Epidural - a way to relieve pain during childbirth
An epidural is a local anaesthetic injected into the space around the spinal nerves in the lower back, which relieves pain during delivery. Here you can read about the treatment, effect, and side effects. The information might be overwhelming so if you have any questions, it may be a good idea to discuss these with your midwife or obstetrician.
Prepare yourself for the epidural
An exception to this may be if you are treated with blood-thinning medicine. If you have tattoos on the back, had a herniated disc or if you have previously had a caesarean section, it is usually still possible to set up an epidural.
We often recommend an epidural if you have an increased risk of complications which may lead to an acute caesarean section if you e.g., are giving birth to twins, if you are significantly overweight (BMI>35) or have high blood pressure.
We assess if the delivery process has started. This will typically be the case when your cervix is dilated 3-4 cm. The epidural can be set up earlier in the process if this has been agreed beforehand.
The epidural will relieve pain and give you rest if you experience your pain is intolerable or if you are exhausted by the contractions.
About the treatment
We place the catheter in the part of the spine where the nerves are located. You will have a local anaesthetic infused through the catheter during the entire delivery. An epidural is a highly effective way of relieving pain. If there is a need, you can also have laughing gas.
An iv access is established in your arm. At the same time, we check your blood pressure and your temperature. You will sit on the delivery bed bending forward or lie down on the side in a curved position to make space for setting up the epidural. A local anaesthetic will be applied to the disinfected skin.
It takes approximately 20 minutes to set up the epidural (performed by an anaesthesiologist). Occasionally, the catheter must be replaced if the epidural does not have the effect intended.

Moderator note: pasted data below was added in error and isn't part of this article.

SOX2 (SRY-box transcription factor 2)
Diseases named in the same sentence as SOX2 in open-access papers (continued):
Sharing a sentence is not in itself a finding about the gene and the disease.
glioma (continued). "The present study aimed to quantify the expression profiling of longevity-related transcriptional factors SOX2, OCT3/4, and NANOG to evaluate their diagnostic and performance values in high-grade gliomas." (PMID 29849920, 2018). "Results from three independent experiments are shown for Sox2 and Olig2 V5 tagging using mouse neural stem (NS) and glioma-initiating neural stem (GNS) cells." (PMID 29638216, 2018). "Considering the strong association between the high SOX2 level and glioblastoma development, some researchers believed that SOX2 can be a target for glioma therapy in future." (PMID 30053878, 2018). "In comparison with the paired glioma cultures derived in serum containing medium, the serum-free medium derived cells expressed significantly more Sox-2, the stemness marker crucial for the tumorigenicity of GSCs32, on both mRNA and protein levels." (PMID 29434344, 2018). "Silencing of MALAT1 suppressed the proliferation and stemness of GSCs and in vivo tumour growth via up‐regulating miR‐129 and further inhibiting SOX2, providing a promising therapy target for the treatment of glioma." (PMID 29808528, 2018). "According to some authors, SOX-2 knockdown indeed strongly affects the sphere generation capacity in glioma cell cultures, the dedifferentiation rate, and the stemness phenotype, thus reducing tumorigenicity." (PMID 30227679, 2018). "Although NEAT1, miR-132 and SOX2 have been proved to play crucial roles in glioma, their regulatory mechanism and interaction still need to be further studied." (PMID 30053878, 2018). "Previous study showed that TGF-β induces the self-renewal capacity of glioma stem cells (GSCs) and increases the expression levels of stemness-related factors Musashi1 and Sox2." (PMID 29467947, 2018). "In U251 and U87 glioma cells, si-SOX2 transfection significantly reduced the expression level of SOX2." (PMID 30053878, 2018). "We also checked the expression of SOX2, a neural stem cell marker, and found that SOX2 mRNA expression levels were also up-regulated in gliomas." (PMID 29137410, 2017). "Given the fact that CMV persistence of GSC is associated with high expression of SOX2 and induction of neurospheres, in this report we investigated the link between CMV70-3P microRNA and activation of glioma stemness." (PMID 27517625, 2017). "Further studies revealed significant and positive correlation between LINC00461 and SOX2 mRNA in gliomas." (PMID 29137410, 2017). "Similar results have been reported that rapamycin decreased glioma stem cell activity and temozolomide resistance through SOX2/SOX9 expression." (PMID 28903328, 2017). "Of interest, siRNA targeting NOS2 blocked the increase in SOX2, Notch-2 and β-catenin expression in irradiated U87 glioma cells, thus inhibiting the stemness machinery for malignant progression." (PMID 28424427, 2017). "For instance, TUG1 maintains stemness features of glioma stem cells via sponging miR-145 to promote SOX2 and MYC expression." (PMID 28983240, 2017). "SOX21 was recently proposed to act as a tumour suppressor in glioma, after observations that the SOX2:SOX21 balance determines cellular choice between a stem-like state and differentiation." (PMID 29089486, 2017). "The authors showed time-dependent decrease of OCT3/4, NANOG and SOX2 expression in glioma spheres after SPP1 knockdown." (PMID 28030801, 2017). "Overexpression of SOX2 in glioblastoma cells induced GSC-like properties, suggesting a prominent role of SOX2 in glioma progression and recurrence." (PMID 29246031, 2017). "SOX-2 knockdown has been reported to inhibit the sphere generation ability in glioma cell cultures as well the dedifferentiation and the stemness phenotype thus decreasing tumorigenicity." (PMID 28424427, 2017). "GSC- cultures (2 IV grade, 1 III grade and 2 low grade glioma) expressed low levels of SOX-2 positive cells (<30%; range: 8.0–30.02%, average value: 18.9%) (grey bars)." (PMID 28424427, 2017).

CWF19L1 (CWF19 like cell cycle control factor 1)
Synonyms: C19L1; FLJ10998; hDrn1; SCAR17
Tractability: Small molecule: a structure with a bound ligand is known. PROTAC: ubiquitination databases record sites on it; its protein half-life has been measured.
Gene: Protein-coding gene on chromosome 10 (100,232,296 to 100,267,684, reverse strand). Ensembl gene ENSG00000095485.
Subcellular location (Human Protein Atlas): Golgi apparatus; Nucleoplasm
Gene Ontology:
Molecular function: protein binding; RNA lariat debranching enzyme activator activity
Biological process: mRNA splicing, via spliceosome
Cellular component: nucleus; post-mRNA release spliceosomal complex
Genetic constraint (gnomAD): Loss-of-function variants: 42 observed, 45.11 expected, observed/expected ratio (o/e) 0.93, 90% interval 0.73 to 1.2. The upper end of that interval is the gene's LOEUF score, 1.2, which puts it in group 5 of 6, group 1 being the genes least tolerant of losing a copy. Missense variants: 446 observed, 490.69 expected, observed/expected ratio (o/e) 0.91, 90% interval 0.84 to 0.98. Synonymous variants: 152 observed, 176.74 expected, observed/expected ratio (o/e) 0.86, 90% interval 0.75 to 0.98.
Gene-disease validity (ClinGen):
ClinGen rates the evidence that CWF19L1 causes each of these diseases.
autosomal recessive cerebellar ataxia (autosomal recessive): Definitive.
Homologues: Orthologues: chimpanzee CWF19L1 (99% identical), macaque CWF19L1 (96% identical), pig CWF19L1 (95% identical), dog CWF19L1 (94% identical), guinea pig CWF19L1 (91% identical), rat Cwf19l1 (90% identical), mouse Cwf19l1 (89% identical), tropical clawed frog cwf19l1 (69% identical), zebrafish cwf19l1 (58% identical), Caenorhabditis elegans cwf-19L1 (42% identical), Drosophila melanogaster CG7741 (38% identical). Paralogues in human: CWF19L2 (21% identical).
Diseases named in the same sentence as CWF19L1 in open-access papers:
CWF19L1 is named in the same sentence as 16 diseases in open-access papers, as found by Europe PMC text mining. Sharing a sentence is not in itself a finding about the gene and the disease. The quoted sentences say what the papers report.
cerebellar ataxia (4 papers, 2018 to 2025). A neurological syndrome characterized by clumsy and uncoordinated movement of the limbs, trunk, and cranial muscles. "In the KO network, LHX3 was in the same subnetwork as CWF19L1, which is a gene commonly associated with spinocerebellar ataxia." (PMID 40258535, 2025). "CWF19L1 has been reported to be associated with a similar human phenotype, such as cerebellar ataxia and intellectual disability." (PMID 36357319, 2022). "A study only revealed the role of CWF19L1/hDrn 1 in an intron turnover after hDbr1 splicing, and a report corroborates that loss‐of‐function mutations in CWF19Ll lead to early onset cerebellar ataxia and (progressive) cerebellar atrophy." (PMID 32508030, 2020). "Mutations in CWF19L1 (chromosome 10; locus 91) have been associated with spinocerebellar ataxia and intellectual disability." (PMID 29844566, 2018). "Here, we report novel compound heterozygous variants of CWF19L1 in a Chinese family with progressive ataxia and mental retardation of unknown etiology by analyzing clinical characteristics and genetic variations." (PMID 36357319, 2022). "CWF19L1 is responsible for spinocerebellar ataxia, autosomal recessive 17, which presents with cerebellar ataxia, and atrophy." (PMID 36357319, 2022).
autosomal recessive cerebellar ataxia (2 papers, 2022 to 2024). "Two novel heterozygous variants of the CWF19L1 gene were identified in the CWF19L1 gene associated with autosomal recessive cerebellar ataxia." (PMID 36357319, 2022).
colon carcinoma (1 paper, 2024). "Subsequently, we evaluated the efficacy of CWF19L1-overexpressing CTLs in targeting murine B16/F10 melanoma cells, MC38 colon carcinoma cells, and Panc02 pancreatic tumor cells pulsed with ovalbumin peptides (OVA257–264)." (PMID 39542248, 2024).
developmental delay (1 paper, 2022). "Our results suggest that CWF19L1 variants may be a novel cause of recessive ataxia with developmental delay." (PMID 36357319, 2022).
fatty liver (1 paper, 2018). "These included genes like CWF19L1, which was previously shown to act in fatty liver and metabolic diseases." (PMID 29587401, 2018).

We monitor your baby’s heart rhythm and your contractions with a CTG while the medicine gets time to work. You will have an elastic belt placed around your stomach and you cannot move around freely. After approximately 30 minutes we assess if it is possible to remove the belt and stop the monitoring.
Risks and side effects
You may feel your legs are heavy or “numb” but most often it is possible to get out of the bed with support. A few experiences temporary sensory disturbances such as tingling in legs or hips. This will pass in a few days or weeks.
An epidural to relieve pain during delivery may decrease your sensation of a full bladder. We ask you to try to urinate every two-three hours after the delivery. We can empty your bladder with a catheter if you cannot urinate yourself.
You may feel tenderness at the injection site in the back in the days following the delivery. Long-term back pain is normally not caused by the epidural but by the strain of pregnancy and delivery.
Rare complications are infection, accumulation of blood and permanent nerve damage.
Setting up an epidural may cause fever. If your temperature exceeds 38 degrees Celsius we will often treat you with antibiotics because we cannot exclude that your fever is caused by an infection. If you have fever, we may have to admit you and your child for observation up to 48 hours after the delivery and we may have to take blood samples.
You may experience that your blood pressure drops slightly just after the epidural is set up (happens to approximately 2%). If your blood pressure gets too low, you will be treated with medicine to increase your blood pressure.
It may take a little longer for you baby to descend into the pelvis and the pushing stage may thus be slightly prolonged. This is because the epidural inhibits the body’s natural production of hormones stimulating contractions. The epidural also relaxes the muscles “pushing” your baby down the birth canal. Your urge to push is only very slightly affected.
There is a slightly increased frequency of irregular birth presentation (e.g., your baby is born in a stargazer position with face turning up as if looking at the stars). Your risk of caesarean section is not increased.
We can give you medicine to stimulate your contractions to ensure progression in the delivery and and/or vacuum-assisted delivery at the end of the pushing stage. Vacuum-assisted delivery has a slightly increased risk of lesions.
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Find out more about pregnancy, delivery and childcare in Denmark at a website in English from The Danish Health Authority: sst.dk.
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